I realize that resurrection Sunday may feel a bit like last week’s news. After all, it’s done. We’ve celebrated. Now we’ve moved on to what’s next, whether that’s Pentecost or something (slightly) less noble like the pennant race. We’ll be happy to do it all again next year, of course. But for now, we’ve got schedules to keep and other things to consider. Well, since it’s technically still the week of, let me put in one more word for the resurrection in an attempt to slow down this inexorable “progress.” I’d like to follow up on a piece posted last Friday on TGC’s blog, titled “The Neglected Resurrection,” and suggest one more reason why the resurrection must not be neglected—one more reason why the resurrection is the sort of news we must not pack away until next April. (If we do, some of us might not make it until then.) The resurrection must not be neglected because it declares to all of God’s people that death will not have the final word over us—we will rise again.
I suspect for many of us that may actually be the best sort of news to hear at the moment, especially if last year’s calendar included a funeral for a dad, a sister, a husband, or a little child. No doubt, there is much comfort to be found in the fact that the resurrection gives you new, spiritual life, that it secures your justification, and that it empowers your fight against indwelling sin. This is all fabulous news, of course. But, I suspect the best news about the resurrection for some right now may be this line Paul wrote to some of his friends who were themselves grieving a loss of their own: “[I]f we believe that Jesus died and rose again,…so we believe that God will [take] with Jesus those who have fallen asleep in him” (1 Thess 4:14).
Paul, as you’ll remember, only spent a short time with the Thessalonians. His missionary enterprise in the city was cut short by persecution. In the few weeks following his departure, something had gone wrong in Thessalonica—not so wrong that Paul couldn’t offer the community a remarkable word of praise (1:2–10), but wrong enough to send some into a season of despair. It looks as if one of their own had died unexpectedly, perhaps as a result of the same persecution that had caused Paul’s departure—though of this we really can’t be certain. In any case, the loss raised the question: what happens to Christians who die before Jesus’ return—before the parousia? The Thessalonians’ grief implies they feared the worst. I just don’t see any other way of explaining their complete lack of hope (v. 13). (You don’t hopelessly grieve at the funeral of a dear friend if you’re certain they’ll rise again.) In a letter, then, Paul spends some time addressing this situation, offering a word of hope firmly grounded in Jesus’ resurrection.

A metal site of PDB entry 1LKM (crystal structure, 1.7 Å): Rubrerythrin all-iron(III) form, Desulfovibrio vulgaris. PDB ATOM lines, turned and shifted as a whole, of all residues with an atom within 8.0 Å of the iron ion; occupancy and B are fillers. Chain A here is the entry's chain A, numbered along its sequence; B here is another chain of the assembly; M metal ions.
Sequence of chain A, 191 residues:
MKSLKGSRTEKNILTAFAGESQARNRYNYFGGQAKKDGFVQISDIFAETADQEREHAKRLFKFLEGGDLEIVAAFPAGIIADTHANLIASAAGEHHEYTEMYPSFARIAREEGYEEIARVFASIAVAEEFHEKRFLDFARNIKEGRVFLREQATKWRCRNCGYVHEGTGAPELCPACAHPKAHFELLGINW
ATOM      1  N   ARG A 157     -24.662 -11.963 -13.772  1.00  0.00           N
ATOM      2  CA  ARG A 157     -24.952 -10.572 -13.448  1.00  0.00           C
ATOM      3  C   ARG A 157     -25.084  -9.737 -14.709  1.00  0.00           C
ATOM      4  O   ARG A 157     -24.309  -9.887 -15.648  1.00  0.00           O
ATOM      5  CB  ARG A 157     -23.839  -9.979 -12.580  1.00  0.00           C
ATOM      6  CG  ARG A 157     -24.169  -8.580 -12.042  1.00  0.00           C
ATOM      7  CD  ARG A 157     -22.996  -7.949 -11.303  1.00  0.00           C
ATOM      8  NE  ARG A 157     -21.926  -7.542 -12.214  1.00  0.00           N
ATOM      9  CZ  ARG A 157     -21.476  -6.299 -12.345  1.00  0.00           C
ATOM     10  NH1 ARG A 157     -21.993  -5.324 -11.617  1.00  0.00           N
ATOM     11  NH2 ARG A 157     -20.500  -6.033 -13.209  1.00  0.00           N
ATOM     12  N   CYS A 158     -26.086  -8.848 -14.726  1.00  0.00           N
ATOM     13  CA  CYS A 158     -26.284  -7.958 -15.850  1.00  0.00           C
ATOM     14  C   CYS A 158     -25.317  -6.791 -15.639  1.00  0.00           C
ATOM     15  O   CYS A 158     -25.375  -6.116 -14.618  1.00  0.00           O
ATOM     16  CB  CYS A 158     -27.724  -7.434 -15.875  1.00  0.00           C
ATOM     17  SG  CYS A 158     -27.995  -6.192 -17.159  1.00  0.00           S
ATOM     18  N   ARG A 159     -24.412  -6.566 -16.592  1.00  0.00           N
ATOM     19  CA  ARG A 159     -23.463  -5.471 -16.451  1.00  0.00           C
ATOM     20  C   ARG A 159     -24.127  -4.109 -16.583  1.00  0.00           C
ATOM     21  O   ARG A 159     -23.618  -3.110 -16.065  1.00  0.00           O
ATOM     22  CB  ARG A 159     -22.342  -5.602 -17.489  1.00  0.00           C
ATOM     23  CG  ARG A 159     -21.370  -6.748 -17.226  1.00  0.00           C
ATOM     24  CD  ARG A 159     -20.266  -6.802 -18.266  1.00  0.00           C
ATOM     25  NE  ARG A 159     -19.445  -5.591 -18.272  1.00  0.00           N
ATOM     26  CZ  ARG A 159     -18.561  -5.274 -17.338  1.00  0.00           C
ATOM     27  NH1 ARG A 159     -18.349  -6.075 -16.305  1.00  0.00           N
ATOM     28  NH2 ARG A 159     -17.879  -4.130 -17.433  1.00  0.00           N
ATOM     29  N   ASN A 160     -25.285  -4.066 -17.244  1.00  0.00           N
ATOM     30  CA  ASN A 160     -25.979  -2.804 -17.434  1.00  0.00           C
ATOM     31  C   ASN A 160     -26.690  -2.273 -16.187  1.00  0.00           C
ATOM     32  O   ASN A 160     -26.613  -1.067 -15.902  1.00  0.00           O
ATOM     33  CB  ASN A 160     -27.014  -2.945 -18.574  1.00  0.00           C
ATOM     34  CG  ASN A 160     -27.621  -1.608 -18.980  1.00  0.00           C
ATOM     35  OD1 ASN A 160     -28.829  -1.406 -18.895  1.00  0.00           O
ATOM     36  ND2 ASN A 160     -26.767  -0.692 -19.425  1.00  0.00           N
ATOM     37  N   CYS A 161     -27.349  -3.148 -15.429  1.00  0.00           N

Paul’s response goes something like this: if we believe that Jesus died and rose, then we should also believe that those who die in Jesus will be taken or raised as well (v. 14; cf. v. 16). They’ll be taken from their graves just as Jesus was. Like a shrewd theologian, Paul shows the Thessalonians that they already had the resources to address their current crisis of faith. Comfort, after all, was simply a short and necessary inference away from their union with Christ (“asleep in him,” v. 14). Like any good pastor, however, Paul realizes that their grief may need something more; perhaps he feared their despair might cloud their theological judgment. So, he gives his claim a pretty solid footnote (vv. 15–17), saying, in effect, that if you want proof of what I’m saying, how would you feel about a promise from Jesus himself ? Jesus’ words corroborate Paul’s point, promising that not only will the dead in Christ not be left in their graves—as the Thessalonians feared—but they’d be given the honor of meeting Jesus first. Then, to make sure his friends didn’t miss it, Paul adds a little coda to the citation, drawing their attention once more to his main point: they’ll not be without their loved ones; rather, they’ll be together with them and with the Lord…forever! Paul’s next and final line is, therefore, beautifully appropriate: “[E]ncourage one another with these words” (v. 18).
What this all means is that the resurrection is something we simply cannot afford to put away until resurrection Sunday rolls around again. Trouble and despair (sadly) won’t take the year off. We must preach this good word to ourselves and to our Christian brothers and sisters throughout the year: Take courage. Your sleeping loved ones—who loved Jesus—will rise again just as he did. One day—one glorious day—the earth will shake with our Savior’s shout, it will resonate with the archangel’s booming voice, evil will cower at God’s mighty trumpet blast…and your loved ones will hear it and live.